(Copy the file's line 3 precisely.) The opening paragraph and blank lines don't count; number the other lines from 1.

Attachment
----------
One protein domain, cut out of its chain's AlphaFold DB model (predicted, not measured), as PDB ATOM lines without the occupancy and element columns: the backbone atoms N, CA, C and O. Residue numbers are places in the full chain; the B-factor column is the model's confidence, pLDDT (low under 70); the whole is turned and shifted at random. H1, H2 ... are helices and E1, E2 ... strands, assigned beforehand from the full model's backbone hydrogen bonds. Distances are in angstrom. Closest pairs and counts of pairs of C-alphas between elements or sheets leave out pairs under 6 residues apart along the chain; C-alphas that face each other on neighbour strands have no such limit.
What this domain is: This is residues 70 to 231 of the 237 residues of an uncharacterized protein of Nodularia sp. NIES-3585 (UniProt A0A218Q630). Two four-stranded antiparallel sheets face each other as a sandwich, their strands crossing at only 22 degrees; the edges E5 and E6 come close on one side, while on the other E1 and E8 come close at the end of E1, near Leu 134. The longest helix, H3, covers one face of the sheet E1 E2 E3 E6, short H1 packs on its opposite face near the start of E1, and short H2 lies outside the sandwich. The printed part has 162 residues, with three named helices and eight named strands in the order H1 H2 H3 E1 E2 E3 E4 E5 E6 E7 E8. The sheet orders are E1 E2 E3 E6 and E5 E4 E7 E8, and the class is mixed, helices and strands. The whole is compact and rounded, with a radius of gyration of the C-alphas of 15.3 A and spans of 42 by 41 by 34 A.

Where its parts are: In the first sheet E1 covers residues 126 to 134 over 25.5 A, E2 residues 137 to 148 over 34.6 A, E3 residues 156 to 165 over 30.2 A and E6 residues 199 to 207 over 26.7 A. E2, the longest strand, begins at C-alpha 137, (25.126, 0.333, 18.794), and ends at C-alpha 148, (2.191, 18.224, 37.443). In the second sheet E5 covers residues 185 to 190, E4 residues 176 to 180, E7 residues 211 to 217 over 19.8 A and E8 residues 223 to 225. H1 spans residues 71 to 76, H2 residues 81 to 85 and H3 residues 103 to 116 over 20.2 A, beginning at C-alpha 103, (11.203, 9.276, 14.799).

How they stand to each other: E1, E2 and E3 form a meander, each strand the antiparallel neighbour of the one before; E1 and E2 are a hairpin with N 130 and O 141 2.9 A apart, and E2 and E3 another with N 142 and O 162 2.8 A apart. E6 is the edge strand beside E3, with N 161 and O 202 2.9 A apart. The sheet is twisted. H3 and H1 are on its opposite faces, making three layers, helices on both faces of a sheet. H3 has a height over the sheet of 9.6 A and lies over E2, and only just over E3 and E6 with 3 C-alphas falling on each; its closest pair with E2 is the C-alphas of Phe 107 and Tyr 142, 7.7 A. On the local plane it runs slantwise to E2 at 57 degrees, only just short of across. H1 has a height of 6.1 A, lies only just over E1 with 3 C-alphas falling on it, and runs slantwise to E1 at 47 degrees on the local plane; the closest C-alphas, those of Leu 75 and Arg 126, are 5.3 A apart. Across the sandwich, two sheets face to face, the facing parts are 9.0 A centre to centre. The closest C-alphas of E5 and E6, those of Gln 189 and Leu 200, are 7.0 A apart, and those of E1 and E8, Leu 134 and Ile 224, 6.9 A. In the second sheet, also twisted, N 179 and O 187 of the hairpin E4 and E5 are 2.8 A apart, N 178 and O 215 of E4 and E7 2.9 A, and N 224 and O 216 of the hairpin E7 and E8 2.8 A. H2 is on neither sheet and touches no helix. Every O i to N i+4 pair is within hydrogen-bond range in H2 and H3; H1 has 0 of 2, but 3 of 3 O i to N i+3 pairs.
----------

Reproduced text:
How they stand to each other: E1, E2 and E3 form a meander, each strand the antiparallel neighbour of the one before; E1 and E2 are a hairpin with N 130 and O 141 2.9 A apart, and E2 and E3 another with N 142 and O 162 2.8 A apart. E6 is the edge strand beside E3, with N 161 and O 202 2.9 A apart. The sheet is twisted. H3 and H1 are on its opposite faces, making three layers, helices on both faces of a sheet. H3 has a height over the sheet of 9.6 A and lies over E2, and only just over E3 and E6 with 3 C-alphas falling on each; its closest pair with E2 is the C-alphas of Phe 107 and Tyr 142, 7.7 A. On the local plane it runs slantwise to E2 at 57 degrees, only just short of across. H1 has a height of 6.1 A, lies only just over E1 with 3 C-alphas falling on it, and runs slantwise to E1 at 47 degrees on the local plane; the closest C-alphas, those of Leu 75 and Arg 126, are 5.3 A apart. Across the sandwich, two sheets face to face, the facing parts are 9.0 A centre to centre. The closest C-alphas of E5 and E6, those of Gln 189 and Leu 200, are 7.0 A apart, and those of E1 and E8, Leu 134 and Ile 224, 6.9 A. In the second sheet, also twisted, N 179 and O 187 of the hairpin E4 and E5 are 2.8 A apart, N 178 and O 215 of E4 and E7 2.9 A, and N 224 and O 216 of the hairpin E7 and E8 2.8 A. H2 is on neither sheet and touches no helix. Every O i to N i+4 pair is within hydrogen-bond range in H2 and H3; H1 has 0 of 2, but 3 of 3 O i to N i+3 pairs.